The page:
David Driscoll PhD Comp Exam presentation
- Friday, September 18, 2015 at 3:10pm
- Roberts Hall, Room 312A - view map
Stabilization of Microstructure in High Temperature Metallic Catalysts
David Driscoll Comprehensive Examination presentation
The significance of heterogeneous catalysts to modern society is profound. On a very large scale, catalysts are critical to the future global energy infrastructure; as well as the refinement of petroleum, and the mitigation of air pollutants. In the same way, catalysis is critically important in many narrower applications such as Solid Oxide Fuel Cells (SOFCs) and high temperature electrolysis.
It has been observed that the addition of aluminum titanate (Al2TiO5, ALT) to the Ni/YSZ (SOFC anode) system stabilizes SOFC performance by preserving the Ni catalyst microstructure within the SOFC anode. Completed work has identified the formation of key phases in the Ni/YSZ/ALT system at high temperatures. Additionally Transmission Electron Microscopy has identified the spatial relation of these phases which in turn has led to a schematic model of the Ni/YSZ/ALT anchored system. Furthermore, the fabrication and testing of electrochemical cells treated with ALT has yielded insight of how this system is most effectively processed and simultaneously demonstrated the enormous performance benefit of ALT treatment.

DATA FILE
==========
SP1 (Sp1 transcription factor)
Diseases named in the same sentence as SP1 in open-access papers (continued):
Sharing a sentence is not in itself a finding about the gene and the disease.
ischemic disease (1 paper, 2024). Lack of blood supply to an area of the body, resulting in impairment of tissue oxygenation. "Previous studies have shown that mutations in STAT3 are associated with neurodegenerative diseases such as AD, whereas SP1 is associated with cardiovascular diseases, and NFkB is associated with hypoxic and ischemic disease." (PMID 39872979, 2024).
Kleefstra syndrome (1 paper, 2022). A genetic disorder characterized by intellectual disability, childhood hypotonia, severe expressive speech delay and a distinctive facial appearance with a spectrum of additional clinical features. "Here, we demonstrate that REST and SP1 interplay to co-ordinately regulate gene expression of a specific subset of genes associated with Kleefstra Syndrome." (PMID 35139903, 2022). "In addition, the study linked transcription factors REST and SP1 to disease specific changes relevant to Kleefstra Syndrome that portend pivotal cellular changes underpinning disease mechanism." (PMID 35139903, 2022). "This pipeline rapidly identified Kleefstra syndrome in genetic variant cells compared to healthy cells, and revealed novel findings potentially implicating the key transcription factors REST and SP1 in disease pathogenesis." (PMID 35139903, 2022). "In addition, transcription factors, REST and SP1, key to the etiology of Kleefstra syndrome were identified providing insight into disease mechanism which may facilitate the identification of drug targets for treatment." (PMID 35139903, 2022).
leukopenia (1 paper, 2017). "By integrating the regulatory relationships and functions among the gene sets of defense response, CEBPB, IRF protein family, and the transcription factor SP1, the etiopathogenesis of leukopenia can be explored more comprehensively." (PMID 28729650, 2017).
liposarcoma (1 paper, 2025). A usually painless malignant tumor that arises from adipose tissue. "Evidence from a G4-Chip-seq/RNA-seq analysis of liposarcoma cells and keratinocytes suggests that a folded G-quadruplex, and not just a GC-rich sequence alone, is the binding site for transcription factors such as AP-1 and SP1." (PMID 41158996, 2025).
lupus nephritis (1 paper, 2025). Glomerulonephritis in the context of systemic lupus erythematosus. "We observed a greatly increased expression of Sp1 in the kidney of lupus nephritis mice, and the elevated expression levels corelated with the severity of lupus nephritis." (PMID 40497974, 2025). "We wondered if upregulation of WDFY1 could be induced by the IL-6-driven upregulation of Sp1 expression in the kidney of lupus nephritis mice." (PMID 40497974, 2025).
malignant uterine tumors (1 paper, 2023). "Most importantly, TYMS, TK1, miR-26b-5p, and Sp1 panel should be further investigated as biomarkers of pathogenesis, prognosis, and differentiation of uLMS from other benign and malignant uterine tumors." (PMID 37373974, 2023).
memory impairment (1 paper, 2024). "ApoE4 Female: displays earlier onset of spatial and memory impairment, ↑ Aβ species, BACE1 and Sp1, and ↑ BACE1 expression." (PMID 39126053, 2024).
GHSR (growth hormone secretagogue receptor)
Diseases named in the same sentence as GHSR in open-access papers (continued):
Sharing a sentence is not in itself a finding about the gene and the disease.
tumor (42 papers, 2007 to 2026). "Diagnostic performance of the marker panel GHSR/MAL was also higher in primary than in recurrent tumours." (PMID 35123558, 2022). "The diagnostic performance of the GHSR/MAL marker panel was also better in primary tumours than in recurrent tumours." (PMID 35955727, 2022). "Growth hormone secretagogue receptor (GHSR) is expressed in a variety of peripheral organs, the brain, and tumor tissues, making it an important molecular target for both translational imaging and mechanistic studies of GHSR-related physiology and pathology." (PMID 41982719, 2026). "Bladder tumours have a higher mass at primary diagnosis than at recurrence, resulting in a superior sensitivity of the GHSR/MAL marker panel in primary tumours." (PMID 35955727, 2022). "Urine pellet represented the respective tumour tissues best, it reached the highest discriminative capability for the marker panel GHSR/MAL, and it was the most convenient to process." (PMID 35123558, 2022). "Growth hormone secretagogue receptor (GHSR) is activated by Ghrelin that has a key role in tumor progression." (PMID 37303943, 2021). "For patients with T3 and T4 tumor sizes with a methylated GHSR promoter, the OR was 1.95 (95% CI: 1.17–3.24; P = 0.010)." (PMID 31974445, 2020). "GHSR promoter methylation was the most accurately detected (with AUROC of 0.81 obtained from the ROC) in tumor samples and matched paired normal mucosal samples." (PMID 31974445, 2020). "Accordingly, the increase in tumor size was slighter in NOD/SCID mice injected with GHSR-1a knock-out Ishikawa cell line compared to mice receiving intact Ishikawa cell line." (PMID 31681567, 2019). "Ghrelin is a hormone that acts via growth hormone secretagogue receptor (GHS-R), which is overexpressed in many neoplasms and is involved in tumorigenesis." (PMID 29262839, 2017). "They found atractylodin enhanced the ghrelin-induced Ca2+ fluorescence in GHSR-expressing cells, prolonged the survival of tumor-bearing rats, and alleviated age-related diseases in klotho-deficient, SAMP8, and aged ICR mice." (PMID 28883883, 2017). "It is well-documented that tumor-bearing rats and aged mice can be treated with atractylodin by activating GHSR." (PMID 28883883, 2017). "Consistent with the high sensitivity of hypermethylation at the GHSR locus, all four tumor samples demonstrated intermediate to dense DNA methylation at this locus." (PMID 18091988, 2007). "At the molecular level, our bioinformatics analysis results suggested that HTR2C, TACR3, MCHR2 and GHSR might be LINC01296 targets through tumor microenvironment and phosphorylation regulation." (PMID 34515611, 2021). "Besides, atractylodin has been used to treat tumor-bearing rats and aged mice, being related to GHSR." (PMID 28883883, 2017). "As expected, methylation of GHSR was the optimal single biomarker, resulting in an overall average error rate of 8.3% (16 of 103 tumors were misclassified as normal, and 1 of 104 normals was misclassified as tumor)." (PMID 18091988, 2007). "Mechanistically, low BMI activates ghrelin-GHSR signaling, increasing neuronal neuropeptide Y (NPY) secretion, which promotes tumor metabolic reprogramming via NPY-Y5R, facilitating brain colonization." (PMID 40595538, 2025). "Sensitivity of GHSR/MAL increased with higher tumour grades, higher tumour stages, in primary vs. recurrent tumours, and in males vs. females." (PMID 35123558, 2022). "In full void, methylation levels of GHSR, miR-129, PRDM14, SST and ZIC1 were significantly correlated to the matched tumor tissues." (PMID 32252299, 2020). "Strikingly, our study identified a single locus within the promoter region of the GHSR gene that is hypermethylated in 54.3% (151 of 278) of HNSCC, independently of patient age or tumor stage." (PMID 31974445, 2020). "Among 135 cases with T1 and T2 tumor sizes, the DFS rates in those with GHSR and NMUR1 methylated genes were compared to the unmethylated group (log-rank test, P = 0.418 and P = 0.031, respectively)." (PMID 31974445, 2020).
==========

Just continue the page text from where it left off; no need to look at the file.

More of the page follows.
In this work, the ultimate objective is to understand the mechanism by which increased stability is imparted to the metal catalyst. Additional experiments will investigate functional properties of the observed anchoring phases, additional processing schemes, ALT treatment effects on mechanical strength, and culminate in electrochemical cell tests based on these results.